Paula Boer is the owner of Docsden, a property situated in Badja, approximately 40km east of Cooma, New South Wales. The property is a wildlife sanctuary and rehabilitation site, and Paula intends to maintain it as a nature reserve, with possible plans to protect the area in perpetuity in the future. Paula is also working to identify native species on the property with the help of ecologists from the University of New South Wales.
The property spans approximately 205 hectares and is located over 1,000 metres above sea level. Vegetation is mainly characterized by dry sclerophyll forest with some acreage of grassland, much of which was burned during the 2020 bushfires but is gradually recovering. The property is mainly eastern facing with some western hills. Native vegetation is comprised of eucalypt woodland and banksia forests with several swampy/peaty glades and Poa tussock grassland communities.
A wide variety of wildlife is present on the property including eastern grey kangaroos (Macropus giganteus), red-necked wallabies (Macropus rufogriseus), common brushtail possums (Trichosurus vulpecula), swamp wallabies (Wallabia bicolor), bandicoots, bare-nosed wombats (Vombatus ursinus), short-beaked echidnas (Tachyglossus aculeatus), and koalas (Phascolarctos cinereus), which have not been sighted since the bushfires.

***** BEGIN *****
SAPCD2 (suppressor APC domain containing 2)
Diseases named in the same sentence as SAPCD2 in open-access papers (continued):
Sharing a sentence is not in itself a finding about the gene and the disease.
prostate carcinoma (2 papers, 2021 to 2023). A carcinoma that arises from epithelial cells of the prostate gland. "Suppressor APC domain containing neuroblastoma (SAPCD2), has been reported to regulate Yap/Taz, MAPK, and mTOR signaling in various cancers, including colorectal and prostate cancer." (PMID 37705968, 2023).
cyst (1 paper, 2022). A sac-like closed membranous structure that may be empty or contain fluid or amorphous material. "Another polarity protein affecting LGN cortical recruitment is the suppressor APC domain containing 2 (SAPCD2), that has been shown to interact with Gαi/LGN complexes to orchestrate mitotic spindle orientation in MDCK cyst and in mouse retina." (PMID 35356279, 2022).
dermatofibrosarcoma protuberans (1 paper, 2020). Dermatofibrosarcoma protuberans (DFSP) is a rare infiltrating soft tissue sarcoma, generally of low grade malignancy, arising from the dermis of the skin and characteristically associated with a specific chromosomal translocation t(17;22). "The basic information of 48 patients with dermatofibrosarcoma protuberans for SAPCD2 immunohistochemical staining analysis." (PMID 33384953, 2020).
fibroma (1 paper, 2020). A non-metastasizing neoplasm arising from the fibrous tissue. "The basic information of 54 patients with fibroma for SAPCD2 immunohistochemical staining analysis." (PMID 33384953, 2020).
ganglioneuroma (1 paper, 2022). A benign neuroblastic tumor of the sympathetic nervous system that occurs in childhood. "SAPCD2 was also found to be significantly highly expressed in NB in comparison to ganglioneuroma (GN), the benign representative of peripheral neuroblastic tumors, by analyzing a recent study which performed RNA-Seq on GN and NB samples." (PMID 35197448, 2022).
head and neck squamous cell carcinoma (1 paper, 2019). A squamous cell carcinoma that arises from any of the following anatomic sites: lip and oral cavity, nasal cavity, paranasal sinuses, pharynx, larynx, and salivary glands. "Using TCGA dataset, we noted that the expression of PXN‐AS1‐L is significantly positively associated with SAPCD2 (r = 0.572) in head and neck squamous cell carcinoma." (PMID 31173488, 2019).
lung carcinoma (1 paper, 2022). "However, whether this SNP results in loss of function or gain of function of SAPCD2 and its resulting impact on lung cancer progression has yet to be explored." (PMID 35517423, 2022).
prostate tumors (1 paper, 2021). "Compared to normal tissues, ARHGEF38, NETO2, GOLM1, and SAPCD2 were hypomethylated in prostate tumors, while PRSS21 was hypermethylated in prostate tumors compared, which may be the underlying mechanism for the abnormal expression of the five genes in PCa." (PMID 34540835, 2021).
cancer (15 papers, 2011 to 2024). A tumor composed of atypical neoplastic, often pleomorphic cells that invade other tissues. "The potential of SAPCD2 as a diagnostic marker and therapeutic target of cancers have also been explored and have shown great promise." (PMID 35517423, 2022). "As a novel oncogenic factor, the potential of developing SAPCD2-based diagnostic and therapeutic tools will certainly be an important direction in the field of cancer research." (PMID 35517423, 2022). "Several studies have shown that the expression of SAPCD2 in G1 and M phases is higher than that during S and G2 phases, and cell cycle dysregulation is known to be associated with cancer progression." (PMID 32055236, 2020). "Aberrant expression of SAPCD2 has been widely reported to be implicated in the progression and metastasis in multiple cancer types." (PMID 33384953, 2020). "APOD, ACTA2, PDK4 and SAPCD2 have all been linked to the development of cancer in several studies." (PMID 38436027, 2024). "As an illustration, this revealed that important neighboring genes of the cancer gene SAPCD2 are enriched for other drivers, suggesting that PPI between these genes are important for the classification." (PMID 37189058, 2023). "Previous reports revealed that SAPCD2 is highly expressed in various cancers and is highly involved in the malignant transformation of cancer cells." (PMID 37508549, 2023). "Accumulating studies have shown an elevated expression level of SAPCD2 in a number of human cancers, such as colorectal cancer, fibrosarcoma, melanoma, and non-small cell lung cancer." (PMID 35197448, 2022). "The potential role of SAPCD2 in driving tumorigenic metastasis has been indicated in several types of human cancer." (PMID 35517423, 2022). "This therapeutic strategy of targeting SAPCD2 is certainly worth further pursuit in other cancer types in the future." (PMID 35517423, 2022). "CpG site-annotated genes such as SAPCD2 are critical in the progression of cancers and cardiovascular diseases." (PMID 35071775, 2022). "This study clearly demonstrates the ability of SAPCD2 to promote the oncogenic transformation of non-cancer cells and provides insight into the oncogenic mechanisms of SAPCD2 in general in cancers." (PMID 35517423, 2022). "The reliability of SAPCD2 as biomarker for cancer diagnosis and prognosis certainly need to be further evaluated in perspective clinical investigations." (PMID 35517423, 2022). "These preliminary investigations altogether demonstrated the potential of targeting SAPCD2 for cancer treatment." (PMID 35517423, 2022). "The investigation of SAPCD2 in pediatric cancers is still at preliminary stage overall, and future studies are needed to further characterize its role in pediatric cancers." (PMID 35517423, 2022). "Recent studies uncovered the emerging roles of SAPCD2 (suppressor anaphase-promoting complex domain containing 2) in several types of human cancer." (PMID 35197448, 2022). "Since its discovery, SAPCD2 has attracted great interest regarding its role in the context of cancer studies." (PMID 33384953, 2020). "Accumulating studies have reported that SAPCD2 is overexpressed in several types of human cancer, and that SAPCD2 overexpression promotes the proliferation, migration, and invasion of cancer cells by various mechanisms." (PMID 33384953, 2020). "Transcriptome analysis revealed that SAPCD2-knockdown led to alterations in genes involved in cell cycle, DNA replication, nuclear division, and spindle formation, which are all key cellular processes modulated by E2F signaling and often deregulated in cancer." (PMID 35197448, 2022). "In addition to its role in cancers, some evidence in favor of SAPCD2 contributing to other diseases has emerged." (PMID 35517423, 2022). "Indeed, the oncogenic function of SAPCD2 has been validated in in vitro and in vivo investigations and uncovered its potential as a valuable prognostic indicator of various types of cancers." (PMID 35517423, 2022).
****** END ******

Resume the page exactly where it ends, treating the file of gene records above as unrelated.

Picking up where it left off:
Also present are a range of reptiles and amphibians including blue-tongued lizards (Tiliqua scincoides), highlands copperheads (Austrelaps ramsayi), red-bellied black snakes (Pseudechis porphyriacus), tiger snakes (Notechis scutatus), Peron’s tree frogs (Litoria peronii), common eastern froglets (Crinia signifera), whistling tree frogs (Litoria verreauxii), eastern banjo frogs (Limnodynastes dumerilii), spotted marsh frogs (Limnodynastes tasmaniensis) and smooth toadlets (Uperoleia laevigata).
Birdlife is abundant and includes sulphur-crested cockatoos (Cacatua galerita), crimson rosellas (Platycercus elegans), yellow-faced honeyeaters (Lichenostomus chrysops), pied currawongs (Strepera graculina), gang-gang cockatoos (Callocephalon fimbriatum), rufous whistlers (Pachycephala rufiventris), scarlet robins (Petroica boodang), flame robins (Petroica phoenicea), superb lyrebirds (Menura novaehollandiae), satin bowerbirds (Ptilonorhynchus violaceus) and Australian wood ducks (Chenonetta jubata).